Allison Plean's column appears Fridays in the 4 Points arts and entertainment section in the Steamboat Today. Contact her at 871-4204 or e-mail email@example.com
I hit myself in the head with tennis balls at least 20 times Monday night.
Thank God they weren't on fire.
I started learning how to fire dance that night. An incredibly friendly group of ladies shared their hula-hoops and poi at the Depot Art Center. Poi is the Maori word for "ball" on a string, which fire spinners set on fire.
Since it seems people do a lot of extreme things around here - why not just play with fire? I practiced with tennis balls in stockings, which is a cheap way to emulate the weight of actual poi, without buying the equipment and injuring myself in the learning process.
My Internet research on the history of fire spinning dates back to the indigenous Maori people from the islands of New Zealand. Poi were used in a dance performed by Maori women, who used them to keep their hands flexible for weaving. Men used them to develop strength and coordination for battle. They also were used for enhancing hand-eye coordination and as training for other similarly constructed weapons.
The Internet is a useful tool to unite these communities of fire dancers that exist throughout the world. On different sites, people are able to share techniques, twirling patterns and safety issues.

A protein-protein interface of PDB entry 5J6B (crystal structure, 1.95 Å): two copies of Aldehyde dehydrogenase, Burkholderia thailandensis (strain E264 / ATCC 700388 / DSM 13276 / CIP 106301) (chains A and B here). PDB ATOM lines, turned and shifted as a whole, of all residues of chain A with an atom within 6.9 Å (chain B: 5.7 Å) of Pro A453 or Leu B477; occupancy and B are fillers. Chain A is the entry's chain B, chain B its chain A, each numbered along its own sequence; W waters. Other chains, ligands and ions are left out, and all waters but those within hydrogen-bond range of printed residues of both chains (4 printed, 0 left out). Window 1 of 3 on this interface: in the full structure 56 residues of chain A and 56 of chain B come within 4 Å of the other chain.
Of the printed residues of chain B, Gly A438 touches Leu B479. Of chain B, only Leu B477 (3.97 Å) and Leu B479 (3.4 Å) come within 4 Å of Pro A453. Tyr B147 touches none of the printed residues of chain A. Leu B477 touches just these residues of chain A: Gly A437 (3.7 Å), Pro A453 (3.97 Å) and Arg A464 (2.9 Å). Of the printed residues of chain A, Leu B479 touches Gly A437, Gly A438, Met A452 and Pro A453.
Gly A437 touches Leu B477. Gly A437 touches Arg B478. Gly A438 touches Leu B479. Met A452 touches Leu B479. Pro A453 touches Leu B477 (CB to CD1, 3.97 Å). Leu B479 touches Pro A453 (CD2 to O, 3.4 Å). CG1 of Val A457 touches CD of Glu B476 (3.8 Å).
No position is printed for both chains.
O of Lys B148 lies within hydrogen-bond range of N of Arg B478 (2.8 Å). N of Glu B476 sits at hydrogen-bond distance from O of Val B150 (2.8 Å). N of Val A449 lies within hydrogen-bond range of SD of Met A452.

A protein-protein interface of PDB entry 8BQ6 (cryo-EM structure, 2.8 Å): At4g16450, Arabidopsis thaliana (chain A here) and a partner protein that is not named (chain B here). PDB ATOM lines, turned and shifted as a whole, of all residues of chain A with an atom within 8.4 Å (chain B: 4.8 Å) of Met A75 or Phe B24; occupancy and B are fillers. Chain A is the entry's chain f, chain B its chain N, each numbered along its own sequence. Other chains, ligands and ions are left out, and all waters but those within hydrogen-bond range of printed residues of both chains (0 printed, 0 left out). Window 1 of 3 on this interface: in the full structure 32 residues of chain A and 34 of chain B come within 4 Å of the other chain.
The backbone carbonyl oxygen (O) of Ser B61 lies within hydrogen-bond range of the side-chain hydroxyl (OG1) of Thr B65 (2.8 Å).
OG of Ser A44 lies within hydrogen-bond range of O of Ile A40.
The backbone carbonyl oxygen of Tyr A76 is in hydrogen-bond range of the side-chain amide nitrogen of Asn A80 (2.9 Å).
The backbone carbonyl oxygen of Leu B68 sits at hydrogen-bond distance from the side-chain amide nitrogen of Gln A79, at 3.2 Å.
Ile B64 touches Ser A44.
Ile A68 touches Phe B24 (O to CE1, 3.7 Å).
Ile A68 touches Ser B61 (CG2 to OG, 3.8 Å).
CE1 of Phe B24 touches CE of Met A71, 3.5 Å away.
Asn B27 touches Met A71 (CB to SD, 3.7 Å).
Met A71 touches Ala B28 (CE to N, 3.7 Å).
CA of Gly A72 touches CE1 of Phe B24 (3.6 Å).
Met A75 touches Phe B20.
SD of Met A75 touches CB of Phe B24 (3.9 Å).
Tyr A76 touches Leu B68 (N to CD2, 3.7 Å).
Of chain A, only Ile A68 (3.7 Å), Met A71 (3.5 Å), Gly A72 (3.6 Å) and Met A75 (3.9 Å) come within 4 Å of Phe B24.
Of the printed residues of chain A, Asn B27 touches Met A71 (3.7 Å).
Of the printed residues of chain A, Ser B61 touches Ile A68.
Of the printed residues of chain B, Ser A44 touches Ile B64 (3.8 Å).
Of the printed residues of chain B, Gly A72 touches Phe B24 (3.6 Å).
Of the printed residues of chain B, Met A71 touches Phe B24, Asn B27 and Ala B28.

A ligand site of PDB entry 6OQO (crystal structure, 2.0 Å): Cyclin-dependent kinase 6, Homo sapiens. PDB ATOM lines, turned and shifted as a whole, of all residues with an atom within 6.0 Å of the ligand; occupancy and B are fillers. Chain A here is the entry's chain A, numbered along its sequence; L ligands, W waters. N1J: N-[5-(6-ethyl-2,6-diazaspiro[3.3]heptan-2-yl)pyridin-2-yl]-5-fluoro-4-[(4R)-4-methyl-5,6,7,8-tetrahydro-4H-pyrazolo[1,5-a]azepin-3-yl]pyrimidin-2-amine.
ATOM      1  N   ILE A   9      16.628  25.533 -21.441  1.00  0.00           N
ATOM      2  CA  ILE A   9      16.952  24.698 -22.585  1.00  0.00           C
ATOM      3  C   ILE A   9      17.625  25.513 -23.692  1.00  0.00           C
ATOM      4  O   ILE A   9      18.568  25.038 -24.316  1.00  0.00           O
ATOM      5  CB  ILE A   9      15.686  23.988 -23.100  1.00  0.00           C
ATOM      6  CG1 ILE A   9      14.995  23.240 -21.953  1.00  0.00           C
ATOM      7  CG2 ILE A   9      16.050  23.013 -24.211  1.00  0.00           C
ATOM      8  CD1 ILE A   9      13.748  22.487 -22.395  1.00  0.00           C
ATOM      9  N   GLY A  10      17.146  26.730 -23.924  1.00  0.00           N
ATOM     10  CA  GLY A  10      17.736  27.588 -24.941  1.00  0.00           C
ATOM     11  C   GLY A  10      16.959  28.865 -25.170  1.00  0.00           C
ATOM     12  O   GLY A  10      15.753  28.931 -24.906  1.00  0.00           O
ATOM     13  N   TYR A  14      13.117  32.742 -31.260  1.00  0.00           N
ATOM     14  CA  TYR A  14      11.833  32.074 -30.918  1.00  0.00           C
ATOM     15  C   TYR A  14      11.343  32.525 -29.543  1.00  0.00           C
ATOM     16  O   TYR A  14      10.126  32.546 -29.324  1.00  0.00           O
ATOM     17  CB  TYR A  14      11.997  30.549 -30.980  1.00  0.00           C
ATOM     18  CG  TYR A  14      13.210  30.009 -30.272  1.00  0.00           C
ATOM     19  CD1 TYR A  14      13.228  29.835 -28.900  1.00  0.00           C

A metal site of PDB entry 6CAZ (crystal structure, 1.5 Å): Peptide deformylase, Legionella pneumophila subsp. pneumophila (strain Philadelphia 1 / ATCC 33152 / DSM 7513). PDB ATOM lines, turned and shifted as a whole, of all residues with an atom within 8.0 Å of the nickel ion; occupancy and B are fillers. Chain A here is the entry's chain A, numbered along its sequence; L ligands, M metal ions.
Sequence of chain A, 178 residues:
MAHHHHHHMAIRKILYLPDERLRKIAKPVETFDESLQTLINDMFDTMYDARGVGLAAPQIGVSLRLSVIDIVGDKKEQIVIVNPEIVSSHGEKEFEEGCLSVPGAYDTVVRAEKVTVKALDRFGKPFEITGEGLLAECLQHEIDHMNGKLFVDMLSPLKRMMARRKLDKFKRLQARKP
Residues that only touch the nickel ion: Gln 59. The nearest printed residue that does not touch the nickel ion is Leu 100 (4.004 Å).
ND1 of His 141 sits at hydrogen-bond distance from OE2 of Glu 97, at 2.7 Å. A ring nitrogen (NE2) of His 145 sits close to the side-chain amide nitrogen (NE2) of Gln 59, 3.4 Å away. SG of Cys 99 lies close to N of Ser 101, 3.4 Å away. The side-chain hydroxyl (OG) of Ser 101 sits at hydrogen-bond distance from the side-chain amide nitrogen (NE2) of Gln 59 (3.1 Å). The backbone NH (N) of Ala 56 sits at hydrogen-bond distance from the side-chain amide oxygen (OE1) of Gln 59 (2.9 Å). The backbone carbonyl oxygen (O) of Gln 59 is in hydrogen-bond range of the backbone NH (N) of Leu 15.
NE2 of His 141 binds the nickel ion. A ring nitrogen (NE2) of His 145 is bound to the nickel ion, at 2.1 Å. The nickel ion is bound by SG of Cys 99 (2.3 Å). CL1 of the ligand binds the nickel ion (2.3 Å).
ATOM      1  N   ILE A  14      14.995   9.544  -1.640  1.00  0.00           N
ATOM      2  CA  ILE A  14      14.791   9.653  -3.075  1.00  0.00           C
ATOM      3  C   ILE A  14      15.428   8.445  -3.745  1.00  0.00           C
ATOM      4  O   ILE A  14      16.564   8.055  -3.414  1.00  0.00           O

The Burning Man Project -the yearly festival that hosts more than 39,000 participants - is one of the most well known gatherings of people enthralled by of fire.
Besides poi, fire dancers also use fire fans, staffs, nun chucks, fire fingers, palm torches, fire hoops, fire robes and many other professionally and self-made fire toys.
"If it can be set on fire safely, someone will do it," said fire dancer Erica Olson. "And all you see is these loops and whirls of light."
Local fire spinners perform once a month at Strawberry Park Hot Springs with an African drumming troupe.
"All the elements are there - the open air and stars, the natural stone, landscape and the hot springs," Olson said. "By adding fire, it just doesn't get any more raw than that."
Fire has mesmerized humans with all its grace, beauty and applications since the cavemen. One Internet source (www.homeofpoi.com) said that fire was believed to have been used and controlled by cavemen as far back as 1,420,000 years ago.
"It's interacting with one of the most dangerous natural elements in a very intimate way," Olson said. "The rush is really being able to expose people to a whole other world out there that they've never dreamed of."
Fire dancer Chloe Marcellus said there is an alter ego that sometimes takes over people who spin fire.
"It's the most sensual and unconventional form of eroticism I've ever seen," she said. "There's an incredible transformation people make."
The rave generation may have reinvented the glow stick, but this group of people lit it on fire. Amateurs like me are supposed to spin dry for at least the first six months before actually setting the poi on fire.
Sounds like a good plan to me.
"You lose eyelashes, nose hairs, arm hair and eyebrows routinely," Olson said. "But once you set your clothes on fire and burn yourself - you get over it really fast."